In general, private health practitioners are considered to be engaged in commercial activity. This means Canada’s federal private sector privacy law, the Personal Information Protection and Electronic Documents Act (PIPEDA), would likely apply to their personal information handling practices unless substantially similar legislation exists within the province or territory.

In British Columbia, Alberta, Quebec, Ontario, New Brunswick, Nova Scotia and Newfoundland and Labrador, there are specific private sector and/or health sector laws that have been deemed substantially similar to PIPEDA which apply to private health practitioners instead of PIPEDA. In those provinces, our provincial counterparts would be best placed to assist you.

Saskatchewan, Manitoba, Yukon, and the Northwest Territories have enacted personal health information legislation that could also apply to private health practitioners operating in those jurisdictions. But because these health laws have not been declared substantially similar to PIPEDA, they do not replace PIPEDA. In some cases, PIPEDA continues to apply concurrently (at the same time) as these other laws. Therefore, if your concerns relate to a private health practitioner operating in one of these provinces/territories, you may contact the OPC or our provincial/territorial counterparts for more information.

If your concern involves a private practitioner in Prince Edward Island or Nunavut, where there is no specialized private sector or health sector legislation in place and PIPEDA applies, you can contact the OPC for more information.

Alberta and British Columbia have also enacted personal health information legislation that has not been declared substantially similar to PIPEDA; however, as noted above, private sector laws in both provinces have been deemed substantially similar. Therefore, if your concern relates to a private health practitioner in one of these provinces, our provincial counterparts would be best placed to assist you.

Federal government institution, such as Health Canada; Immigration, Refugees and Citizenship Canada; Veterans Affairs Canada; Employment and Social Development Canada, etc.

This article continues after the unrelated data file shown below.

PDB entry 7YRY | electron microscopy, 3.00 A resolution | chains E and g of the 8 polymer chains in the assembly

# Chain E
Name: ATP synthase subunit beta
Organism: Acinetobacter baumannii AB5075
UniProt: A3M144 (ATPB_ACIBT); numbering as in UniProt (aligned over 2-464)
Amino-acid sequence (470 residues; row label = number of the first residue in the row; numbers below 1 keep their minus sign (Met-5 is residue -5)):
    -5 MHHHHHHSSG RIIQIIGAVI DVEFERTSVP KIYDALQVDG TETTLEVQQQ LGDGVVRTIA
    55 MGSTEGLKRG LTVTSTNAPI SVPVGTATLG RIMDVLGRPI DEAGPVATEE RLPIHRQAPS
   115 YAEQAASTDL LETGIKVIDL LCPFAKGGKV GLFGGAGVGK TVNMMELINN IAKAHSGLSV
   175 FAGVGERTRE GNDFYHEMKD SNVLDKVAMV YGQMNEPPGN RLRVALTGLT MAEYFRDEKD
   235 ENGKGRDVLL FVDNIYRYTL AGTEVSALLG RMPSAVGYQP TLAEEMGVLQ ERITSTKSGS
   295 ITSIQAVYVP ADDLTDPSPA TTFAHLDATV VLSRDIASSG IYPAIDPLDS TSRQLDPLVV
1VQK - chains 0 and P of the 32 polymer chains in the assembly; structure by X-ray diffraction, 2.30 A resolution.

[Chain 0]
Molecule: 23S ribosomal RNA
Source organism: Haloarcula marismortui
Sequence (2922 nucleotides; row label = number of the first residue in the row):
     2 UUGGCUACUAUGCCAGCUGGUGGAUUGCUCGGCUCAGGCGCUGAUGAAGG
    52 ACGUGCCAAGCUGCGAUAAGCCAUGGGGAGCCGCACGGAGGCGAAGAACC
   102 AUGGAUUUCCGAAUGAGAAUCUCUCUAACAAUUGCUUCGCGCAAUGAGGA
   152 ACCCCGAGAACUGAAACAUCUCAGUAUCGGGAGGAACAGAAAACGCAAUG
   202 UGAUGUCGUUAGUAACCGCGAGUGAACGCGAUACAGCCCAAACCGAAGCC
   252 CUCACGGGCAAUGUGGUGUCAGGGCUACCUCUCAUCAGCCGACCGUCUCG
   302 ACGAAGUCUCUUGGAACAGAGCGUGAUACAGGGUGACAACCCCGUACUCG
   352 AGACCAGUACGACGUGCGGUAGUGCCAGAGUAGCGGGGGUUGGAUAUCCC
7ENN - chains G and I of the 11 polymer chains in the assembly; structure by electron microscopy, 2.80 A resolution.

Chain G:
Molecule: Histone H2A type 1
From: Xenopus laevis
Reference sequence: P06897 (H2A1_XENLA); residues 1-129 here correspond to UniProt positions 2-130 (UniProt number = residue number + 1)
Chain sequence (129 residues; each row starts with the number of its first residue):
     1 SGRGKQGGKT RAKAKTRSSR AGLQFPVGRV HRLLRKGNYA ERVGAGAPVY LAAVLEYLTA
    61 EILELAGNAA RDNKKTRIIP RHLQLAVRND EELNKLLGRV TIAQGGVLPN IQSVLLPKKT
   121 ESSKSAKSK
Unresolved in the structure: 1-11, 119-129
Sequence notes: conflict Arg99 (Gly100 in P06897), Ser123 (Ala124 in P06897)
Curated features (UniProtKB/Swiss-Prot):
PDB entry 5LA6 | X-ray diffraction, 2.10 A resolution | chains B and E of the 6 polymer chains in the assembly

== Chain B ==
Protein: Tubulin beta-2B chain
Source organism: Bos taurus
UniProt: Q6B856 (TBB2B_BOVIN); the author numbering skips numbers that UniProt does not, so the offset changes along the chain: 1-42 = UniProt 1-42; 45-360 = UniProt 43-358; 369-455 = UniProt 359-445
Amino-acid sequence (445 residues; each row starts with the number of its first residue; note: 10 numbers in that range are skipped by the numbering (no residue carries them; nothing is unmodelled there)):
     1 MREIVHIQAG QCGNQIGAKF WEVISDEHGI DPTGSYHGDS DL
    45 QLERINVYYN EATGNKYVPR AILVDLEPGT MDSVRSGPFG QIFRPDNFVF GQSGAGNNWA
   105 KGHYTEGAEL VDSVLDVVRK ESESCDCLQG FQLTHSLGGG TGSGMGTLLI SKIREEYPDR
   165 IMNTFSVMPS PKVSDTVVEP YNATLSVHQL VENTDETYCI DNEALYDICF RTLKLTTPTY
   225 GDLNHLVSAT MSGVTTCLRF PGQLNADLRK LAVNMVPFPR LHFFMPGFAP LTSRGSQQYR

The Privacy Act applies to all federal government institutions. If you have privacy concerns about the handling of your personal health information by these or any other federal institution, the OPC should be able to help you.

Public Health Agency

The Public Health Agency of Canada, like other federal government institutions, is subject to the federal Privacy Act. The OPC should be able to assist with privacy concerns related specifically to the Public Health Agency of Canada.

Public health agencies of provinces, territories and some municipalities are subject to provincial and territorial laws dealing with the personal information handling practices of municipal and provincial/territorial public sector institutions generally. Some provinces and territories have laws that deal specifically with health information. If you have privacy concerns about a municipal/provincial/territorial public health institutions, our provincial and territorial counterparts are best placed to direct your query.

Health/medical-related charity, voluntary organization, foundation, non-profit, association or professional organization

Canada’s federal private sector privacy law, the Personal Information Protection and Electronic Documents Act (PIPEDA), does not generally apply to health or medical-related charities, voluntary organizations, foundations, non-profits, associations or professional organizations unless they are engaged in commercial activity which may occur on rare occasions. (Note: fundraising is generally not considered a commercial activity.)

In some of the provinces and territories, there are provincial or territorial laws that apply to the charitable and non-profit sectors as well as associations and professional organizations. If you have privacy concerns about such an organization, start by contacting our provincial/territorial counterparts to find out if the organization is covered.

Publicly-funded schools, colleges or universities